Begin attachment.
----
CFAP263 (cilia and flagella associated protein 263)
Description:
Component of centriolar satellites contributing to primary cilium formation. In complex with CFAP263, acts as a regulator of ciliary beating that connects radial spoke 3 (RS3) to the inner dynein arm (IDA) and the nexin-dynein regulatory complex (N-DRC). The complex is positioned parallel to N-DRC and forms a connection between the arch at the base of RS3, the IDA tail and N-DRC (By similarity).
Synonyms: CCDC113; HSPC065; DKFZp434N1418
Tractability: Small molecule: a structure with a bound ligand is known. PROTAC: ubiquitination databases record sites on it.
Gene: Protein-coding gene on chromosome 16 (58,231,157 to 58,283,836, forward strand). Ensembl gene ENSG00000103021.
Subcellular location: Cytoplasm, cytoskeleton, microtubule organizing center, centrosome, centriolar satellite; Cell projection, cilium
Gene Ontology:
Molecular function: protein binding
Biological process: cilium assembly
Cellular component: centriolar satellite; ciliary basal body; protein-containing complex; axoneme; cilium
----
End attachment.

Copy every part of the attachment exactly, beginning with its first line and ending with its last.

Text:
CFAP263 (cilia and flagella associated protein 263)
Description:
Component of centriolar satellites contributing to primary cilium formation. In complex with CFAP263, acts as a regulator of ciliary beating that connects radial spoke 3 (RS3) to the inner dynein arm (IDA) and the nexin-dynein regulatory complex (N-DRC). The complex is positioned parallel to N-DRC and forms a connection between the arch at the base of RS3, the IDA tail and N-DRC (By similarity).
Synonyms: CCDC113; HSPC065; DKFZp434N1418
Tractability: Small molecule: a structure with a bound ligand is known. PROTAC: ubiquitination databases record sites on it.
Gene: Protein-coding gene on chromosome 16 (58,231,157 to 58,283,836, forward strand). Ensembl gene ENSG00000103021.
Subcellular location: Cytoplasm, cytoskeleton, microtubule organizing center, centrosome, centriolar satellite; Cell projection, cilium
Gene Ontology:
Molecular function: protein binding
Biological process: cilium assembly
Cellular component: centriolar satellite; ciliary basal body; protein-containing complex; axoneme; cilium